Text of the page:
Sunday, May 29, 2005

Testilying: Where perjury goes unpunished

Public Defender Dude: PD Liable in Rampart Frame-ups

There is a joke that criminal defense lawyers sometimes tell when they talk about cases like those cited above. It goes something like this "Q: How can you tell when a cop is lying A: You see his lips move." Cynical? Yes. But like all jokes there is a grain of truth to it. The fact is that police perjury, or testilying, is a reality that supports a bigger lie, That a trial is a search for the truth. It can't be unless all of the witnesses do in fact tell, at least their version, of the truth.

What bothers me most is not the idea that police lie. No group: police, lawyers, judges, politicians, is immune from having bad apples. What bothers me is the level of toleration for such behavior if it comes from a person or group that is supposed to uphold the law.

I once had a trial with a very good Assistant District Attorney. A real straight shooter if ever I met one. We both agreed after the trial (which I miraculously had won) at least two of the police witnesses had lied. I asked my friend what he would do. He shrugged and said he was going to report it to a superior in his office who would let it drop. I asked why they would not prosecute what I saw as a clearly important case of wrongdoing. The reply astounded me and to this day disappoints me. My friend said " If we were to go after these guys, Win lose or draw we get trouble. We give defense attorney's fodder for their cannons and we may lose a bunch of important prosecutions of drug and mob guys." He continued, "their friends and the rest of the patrol, rather than see us as watchdogs will see us as soft on crime. They think of us as a team and when you turn against one of them you are the enemy of all of them. Our office cannot afford an adversarial relationship with the police." So why report it at all? "Well next time they come in with a case I will not have to handle it." This of course reminded me of Pontius Pilot who "washed his hands" of his deeds. Sure that police officer is no longer your concern but...

People ask me all the time how I can represent those people who are guilty of crimes against others. I guess it is because more than anything I have come to realize that the worst crime I can think of is convicting someone who is innocent, especially because someone wanted to profit, advance their career or do something else other than solve a crime by arresting and reforming the wrongdoer for their action. When we stand quiet for such behavior we too become a part of it, we are complicit in its wrongdoing. I have always felt that a crime by someone against someone else is not as bad as a crime committed in all our names against any one or more of us.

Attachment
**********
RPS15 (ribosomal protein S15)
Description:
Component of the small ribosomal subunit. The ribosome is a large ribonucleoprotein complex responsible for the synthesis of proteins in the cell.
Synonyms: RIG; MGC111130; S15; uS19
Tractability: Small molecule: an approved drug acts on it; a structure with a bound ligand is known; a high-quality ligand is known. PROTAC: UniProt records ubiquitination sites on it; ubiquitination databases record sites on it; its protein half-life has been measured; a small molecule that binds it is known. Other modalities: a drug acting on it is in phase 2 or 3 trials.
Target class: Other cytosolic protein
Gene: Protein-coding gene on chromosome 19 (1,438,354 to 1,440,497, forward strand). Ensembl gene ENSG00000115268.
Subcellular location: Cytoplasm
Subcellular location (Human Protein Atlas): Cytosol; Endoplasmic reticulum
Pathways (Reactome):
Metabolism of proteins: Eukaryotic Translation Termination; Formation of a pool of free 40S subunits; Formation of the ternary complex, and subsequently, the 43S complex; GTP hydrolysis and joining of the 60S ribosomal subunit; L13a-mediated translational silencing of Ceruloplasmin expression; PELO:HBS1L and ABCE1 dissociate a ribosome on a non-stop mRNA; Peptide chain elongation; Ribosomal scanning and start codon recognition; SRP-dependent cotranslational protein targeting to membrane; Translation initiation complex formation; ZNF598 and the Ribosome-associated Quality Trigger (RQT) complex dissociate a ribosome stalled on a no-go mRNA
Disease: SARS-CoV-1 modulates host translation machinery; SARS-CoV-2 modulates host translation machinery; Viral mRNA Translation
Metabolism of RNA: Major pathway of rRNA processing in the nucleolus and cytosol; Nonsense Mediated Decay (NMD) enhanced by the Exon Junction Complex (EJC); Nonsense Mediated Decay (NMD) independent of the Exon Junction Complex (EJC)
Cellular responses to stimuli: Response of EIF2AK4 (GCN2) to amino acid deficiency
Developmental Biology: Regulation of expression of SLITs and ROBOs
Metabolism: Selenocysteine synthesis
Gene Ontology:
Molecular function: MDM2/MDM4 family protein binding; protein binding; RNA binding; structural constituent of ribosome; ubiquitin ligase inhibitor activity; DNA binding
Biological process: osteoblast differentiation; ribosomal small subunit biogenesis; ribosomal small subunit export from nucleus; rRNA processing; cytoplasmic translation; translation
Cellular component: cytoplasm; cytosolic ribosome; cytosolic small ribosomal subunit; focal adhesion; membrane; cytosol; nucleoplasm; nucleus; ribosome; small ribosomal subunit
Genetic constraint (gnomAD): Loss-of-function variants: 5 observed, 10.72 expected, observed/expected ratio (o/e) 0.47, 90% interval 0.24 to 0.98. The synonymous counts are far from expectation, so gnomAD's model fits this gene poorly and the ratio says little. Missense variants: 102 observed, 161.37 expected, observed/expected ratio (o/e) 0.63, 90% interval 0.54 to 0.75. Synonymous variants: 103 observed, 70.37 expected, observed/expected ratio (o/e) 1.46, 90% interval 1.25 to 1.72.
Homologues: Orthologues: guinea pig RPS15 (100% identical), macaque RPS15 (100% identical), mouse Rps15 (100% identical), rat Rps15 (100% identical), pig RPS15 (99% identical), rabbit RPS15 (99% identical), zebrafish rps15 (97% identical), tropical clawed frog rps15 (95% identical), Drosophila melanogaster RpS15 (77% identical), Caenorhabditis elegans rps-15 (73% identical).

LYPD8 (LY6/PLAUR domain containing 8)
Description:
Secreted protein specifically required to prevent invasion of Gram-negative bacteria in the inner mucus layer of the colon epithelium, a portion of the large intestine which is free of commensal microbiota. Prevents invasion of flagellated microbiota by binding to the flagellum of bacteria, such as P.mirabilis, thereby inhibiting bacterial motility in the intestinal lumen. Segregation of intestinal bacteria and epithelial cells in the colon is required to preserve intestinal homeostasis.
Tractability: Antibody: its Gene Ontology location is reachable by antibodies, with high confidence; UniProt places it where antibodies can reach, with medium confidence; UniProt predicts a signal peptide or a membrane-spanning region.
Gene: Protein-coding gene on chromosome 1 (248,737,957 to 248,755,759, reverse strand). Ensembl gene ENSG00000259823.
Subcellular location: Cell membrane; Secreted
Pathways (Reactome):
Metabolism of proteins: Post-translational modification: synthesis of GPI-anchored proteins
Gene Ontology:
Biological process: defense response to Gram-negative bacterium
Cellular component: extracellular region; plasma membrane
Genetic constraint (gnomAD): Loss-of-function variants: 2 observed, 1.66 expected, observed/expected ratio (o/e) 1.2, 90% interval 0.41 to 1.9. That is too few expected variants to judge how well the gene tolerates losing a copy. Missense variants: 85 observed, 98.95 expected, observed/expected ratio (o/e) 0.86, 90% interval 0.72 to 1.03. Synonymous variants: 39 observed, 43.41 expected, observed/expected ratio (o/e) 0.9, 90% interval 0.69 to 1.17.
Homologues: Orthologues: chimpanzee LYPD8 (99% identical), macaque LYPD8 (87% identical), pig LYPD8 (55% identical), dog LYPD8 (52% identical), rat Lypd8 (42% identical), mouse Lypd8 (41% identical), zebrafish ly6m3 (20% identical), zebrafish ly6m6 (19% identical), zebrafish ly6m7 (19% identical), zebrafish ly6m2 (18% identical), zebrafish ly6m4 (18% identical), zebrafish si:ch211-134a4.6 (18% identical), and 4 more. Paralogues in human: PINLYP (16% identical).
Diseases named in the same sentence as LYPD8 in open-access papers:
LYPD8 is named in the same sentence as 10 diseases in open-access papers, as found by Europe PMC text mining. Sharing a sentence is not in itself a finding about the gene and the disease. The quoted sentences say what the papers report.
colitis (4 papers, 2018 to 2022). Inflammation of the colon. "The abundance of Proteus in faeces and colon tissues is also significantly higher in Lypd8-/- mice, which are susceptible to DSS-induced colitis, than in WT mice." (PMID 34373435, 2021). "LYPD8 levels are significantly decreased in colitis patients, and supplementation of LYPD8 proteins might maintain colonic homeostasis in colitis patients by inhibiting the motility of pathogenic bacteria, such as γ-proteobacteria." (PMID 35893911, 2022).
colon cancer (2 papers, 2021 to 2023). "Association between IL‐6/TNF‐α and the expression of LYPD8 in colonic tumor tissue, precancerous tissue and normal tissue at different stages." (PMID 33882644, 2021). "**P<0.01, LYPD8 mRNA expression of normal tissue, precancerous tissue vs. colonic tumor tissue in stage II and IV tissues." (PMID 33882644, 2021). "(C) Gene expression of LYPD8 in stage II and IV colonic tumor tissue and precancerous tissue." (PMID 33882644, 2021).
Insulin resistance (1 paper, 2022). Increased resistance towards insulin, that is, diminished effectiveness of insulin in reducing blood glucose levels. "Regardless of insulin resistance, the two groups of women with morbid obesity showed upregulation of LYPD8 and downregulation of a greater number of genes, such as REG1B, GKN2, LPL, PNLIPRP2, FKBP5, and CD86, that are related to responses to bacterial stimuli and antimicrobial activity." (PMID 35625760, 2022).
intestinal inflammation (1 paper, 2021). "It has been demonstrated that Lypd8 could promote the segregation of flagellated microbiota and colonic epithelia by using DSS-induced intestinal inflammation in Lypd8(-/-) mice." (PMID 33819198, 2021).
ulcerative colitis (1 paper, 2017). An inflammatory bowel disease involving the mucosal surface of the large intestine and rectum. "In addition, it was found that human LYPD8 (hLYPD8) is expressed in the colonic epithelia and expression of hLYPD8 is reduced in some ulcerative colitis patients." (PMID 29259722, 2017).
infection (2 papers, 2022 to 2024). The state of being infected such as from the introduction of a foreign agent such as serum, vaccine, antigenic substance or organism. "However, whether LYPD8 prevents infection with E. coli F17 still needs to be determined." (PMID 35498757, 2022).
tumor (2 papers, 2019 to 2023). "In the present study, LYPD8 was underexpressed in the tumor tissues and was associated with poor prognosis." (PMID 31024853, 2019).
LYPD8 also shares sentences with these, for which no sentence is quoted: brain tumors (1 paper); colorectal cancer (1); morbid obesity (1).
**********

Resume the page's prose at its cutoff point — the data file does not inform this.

The political realities of a prosecutor's office are such that I do not think they are the one's to bring this type of behavior to for punishment. Rather I think there should be a special prosecutor appointed by the courts to oversee police and government corruption and perjury. There should be laws that force compensation from the wrongdoer's pension to the person who has been wronged ( after all the people of the state should not have to pay twice, once for the wrongdoers salary and once again because he fails to do his job) and there should be a further requirement that any other compensation above and beyond that given from the pension fund be reduced from the budget of the police department and prosecutor's office that permitted the atmosphere of corruption to exist. That might curb testilying. May not cure it but if it stops just one innocent person from being set up by a cop or prosecutor, it will have been worth it. Maybe then we can believe that a trial is in fact the search for the truth and be closer to most of our definition of justice.
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